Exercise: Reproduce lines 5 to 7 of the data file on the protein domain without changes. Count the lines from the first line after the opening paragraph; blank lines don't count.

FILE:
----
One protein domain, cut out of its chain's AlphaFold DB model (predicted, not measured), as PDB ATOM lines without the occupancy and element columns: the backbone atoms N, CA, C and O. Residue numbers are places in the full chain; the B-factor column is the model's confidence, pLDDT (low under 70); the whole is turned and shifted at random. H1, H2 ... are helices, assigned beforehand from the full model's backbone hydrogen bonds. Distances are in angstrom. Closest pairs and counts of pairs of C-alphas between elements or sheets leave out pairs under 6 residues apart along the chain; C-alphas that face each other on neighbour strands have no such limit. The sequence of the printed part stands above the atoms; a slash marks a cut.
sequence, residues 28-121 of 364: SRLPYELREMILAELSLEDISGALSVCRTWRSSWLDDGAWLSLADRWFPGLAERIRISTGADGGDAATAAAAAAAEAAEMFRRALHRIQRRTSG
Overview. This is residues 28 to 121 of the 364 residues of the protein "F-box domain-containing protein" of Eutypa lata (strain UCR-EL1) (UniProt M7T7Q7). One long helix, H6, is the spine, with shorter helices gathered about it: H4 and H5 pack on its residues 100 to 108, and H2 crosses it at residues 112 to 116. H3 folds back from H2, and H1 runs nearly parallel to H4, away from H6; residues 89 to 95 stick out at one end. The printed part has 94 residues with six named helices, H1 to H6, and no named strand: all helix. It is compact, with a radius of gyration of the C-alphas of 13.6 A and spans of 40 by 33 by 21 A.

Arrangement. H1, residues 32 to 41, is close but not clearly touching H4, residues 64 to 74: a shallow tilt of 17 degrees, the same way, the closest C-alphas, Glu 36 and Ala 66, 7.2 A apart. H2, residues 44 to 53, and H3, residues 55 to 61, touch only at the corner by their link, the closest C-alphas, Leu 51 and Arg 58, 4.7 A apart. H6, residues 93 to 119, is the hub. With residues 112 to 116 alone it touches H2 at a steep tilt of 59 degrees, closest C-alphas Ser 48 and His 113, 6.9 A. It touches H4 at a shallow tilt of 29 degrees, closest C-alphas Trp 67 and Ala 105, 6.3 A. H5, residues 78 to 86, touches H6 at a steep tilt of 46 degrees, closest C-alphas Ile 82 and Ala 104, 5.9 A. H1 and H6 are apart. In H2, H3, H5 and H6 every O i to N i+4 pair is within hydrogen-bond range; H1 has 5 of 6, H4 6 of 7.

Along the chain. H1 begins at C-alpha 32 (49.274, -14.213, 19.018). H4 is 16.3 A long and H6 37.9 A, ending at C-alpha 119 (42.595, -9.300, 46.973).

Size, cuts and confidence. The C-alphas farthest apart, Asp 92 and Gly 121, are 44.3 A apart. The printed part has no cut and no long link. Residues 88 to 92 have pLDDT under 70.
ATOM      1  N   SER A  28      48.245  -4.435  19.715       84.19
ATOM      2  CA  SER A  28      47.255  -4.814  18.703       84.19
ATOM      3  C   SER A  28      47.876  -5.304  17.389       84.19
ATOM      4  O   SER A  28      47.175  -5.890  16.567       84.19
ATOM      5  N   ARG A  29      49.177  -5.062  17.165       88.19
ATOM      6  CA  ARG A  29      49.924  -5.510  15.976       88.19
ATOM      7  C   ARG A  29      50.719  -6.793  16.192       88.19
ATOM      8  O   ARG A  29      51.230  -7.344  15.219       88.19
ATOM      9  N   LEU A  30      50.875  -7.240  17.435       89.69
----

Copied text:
Size, cuts and confidence. The C-alphas farthest apart, Asp 92 and Gly 121, are 44.3 A apart. The printed part has no cut and no long link. Residues 88 to 92 have pLDDT under 70.
ATOM      1  N   SER A  28      48.245  -4.435  19.715       84.19
ATOM      2  CA  SER A  28      47.255  -4.814  18.703       84.19